Public Nuisance

Random commentary and senseless acts of blogging.

The first Republican president once said, "While the people retain their virtue and their vigilance, no administration by any extreme of wickedness or folly can seriously injure the government in the short space of four years." If Mr. Lincoln could see what's happened in these last three-and-a-half years, he might hedge a little on that statement.
-Ronald Reagan

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Wednesday, July 16, 2003
Lying is so habitual for the Bush boys that they can't even hold themselves to one lie per story. In projecting a deficit of $455 B for the current fiscal year (the projection a few months ago was only $305 B, another lie), the White House is lying since the numbers don't include the cost of the war or the ongoing occupation of Iraq and Afghanistan. The actual numbers for this year and the next will likely be over $500 B each. At the same time, OMB director Joshua Bolten said:

White House budget director Joshua B. Bolten labeled the new deficit figures "a legitimate subject of concern," but he called the red ink "manageable." He offered no new proposals to bring the budget back into balance.

"Restoring a balanced budget is an important priority for this administration," he said, "but a balanced budget is not a higher priority than winning the global war on terror, protecting the American homeland, or restoring economic growth and job creation."

In other words, the White House has put out a budget number that doesn't include the cost of the war - and then blamed the war expenses that they aren't counting for the size of the deficit.

During Bush's first months in office, the White House projected a $334 billion surplus for 2003. Of the $789 billion swing to a $455 billion deficit, Bolten attributed 53 percent to the economic downturn, 24 percent to war, homeland security and other new programs, and 23 percent to the three successive tax cuts enacted since 2001.

53% of 789 is 418. So Bolten is now claiming that from the weak economy alone, we would now be running a deficit of $74 B. But when the OMB was trying to sell the original 2001 tax package, they stressed that a weak economy was no threat to the surplus. In fact, Bush's earlier OMB director, Danials, was speculating that his claim that the government could pass the 2001 tax package and still have $1 trillion or more surplus, after excluding the SSI surplus, might well be overly pessimistic:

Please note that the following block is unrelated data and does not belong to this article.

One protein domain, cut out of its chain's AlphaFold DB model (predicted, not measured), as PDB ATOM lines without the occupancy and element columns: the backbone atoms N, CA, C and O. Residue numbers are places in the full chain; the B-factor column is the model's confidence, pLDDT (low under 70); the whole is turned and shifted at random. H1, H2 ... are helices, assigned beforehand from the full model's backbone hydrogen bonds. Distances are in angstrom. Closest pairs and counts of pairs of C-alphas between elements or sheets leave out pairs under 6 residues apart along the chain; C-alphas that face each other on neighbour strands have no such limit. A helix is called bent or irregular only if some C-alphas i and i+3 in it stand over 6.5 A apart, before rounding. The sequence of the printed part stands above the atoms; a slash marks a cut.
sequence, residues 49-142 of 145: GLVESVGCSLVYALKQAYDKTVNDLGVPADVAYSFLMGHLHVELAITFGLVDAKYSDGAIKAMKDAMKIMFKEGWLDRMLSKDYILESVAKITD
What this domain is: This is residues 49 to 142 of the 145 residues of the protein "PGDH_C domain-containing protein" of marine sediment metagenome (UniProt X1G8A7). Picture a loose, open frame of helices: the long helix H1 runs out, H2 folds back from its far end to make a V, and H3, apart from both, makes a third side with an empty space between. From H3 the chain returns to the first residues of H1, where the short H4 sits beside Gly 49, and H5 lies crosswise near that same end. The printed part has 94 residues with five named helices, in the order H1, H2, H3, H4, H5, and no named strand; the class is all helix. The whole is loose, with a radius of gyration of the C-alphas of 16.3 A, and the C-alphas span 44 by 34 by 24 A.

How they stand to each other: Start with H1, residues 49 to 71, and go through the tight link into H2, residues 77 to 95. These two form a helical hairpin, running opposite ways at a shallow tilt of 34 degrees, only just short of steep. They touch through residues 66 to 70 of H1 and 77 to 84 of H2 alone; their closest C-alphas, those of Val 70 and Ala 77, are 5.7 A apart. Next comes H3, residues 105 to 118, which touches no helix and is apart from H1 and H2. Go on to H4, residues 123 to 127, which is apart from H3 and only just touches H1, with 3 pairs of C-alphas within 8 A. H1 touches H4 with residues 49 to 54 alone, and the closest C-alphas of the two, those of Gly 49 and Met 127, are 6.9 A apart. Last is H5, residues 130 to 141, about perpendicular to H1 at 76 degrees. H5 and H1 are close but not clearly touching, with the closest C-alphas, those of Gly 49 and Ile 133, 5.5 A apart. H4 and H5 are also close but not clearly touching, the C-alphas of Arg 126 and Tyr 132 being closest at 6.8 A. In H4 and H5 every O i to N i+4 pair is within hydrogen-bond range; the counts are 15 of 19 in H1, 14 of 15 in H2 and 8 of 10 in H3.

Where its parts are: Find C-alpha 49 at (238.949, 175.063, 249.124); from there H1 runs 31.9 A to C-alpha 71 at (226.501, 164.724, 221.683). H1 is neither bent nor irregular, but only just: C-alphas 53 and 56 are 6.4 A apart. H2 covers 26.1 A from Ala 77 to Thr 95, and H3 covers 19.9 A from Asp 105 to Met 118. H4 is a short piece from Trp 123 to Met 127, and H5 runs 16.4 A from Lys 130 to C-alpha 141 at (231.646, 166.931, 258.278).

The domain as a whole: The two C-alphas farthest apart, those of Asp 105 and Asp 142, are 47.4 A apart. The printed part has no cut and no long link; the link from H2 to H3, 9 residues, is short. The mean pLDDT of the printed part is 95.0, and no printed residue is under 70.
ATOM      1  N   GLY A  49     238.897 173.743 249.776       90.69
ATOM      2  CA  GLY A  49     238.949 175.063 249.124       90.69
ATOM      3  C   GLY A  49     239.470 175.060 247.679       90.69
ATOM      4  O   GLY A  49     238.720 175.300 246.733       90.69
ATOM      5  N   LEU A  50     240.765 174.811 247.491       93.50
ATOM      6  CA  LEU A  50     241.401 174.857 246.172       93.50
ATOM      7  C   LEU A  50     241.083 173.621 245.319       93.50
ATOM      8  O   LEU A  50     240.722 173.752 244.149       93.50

Q How concerned are you -- one other thing Democrats continually mention is that this was built on a house of cards, because the surplus won't materialize because the economy is going to tank. How concerned are you that the economy is going to tank and that will affect your surpluses?

MR. DANIELS: Well, we're not concerned about the economy tanking. We think that the economy is struggling along at the moment with unacceptably low growth, but at least it's still growing. The heart of your question really is how secure are these long-term forecasts. And the answer to that is, that they are necessarily uncertain. They could just as easily be wrong on the low side as the high side.

I refer you to CBO for whom $5.6 trillion is the midpoint estimate. They have estimates as high as $8 trillion. And what I can tell you about the economy is that even a substantial recession in this year, which does not seem to be in prospect, would hardly move the needle over 10 years. In order to really change the 10-year projection, you would have to have a sustained, slow-growth period on the order of 1 or 2 percent lower growth than the 3.2 percent that we forecast.

So if you look at our revenue projections, you will see we have essentially assumed a slow growth or even recessionary economy over the next few years, just out of conservative approach.

Q Mitch, if, in fact, your estimates of surpluses are below the mark and there is more money on a yearly basis, can you describe for us the priorities of the administration as to what's to be done with that extra money? Is it to be devoted entirely to tax cuts? Is there a formulation -- one-third, one-third, one-third more -- whatever? What would happen, based on your conversations with those involved, in charting the future with that extra money?

MR. DANIELS: I think it's premature to say. It's a very valid question because, again, the chances are at least as good that revenues and surpluses will be higher than expected, not lower. They've been higher for five straight years. And that pattern could continue. So it's a question that could arise.

Here is what Bush said at the same time:

Tax relief is central to my plan to encourage economic growth. And we can proceed with tax relief without fear of budget deficits, even if the economy softens. Projections for the surplus in my budget are cautious and conservative. They already assume an economic slowdown in the year 2001.

Even if the slowdown were to turn into a recession similar to that of 1990 and '91, the Congressional Budget Office projects that the 10-year surplus would shrink by only 2 percent, from a little more than $5.6 trillion to a little less than $5.5 trillion.

Two percent, one hundred twenty percent - hey, no major difference. Just some of that fuzzy math.

Update: Those inaccurate economic predictions are obviously the fault of George Tenet, who failed to warn Bush that his programs would actually cause massive deficits, as Oliver Willis explains.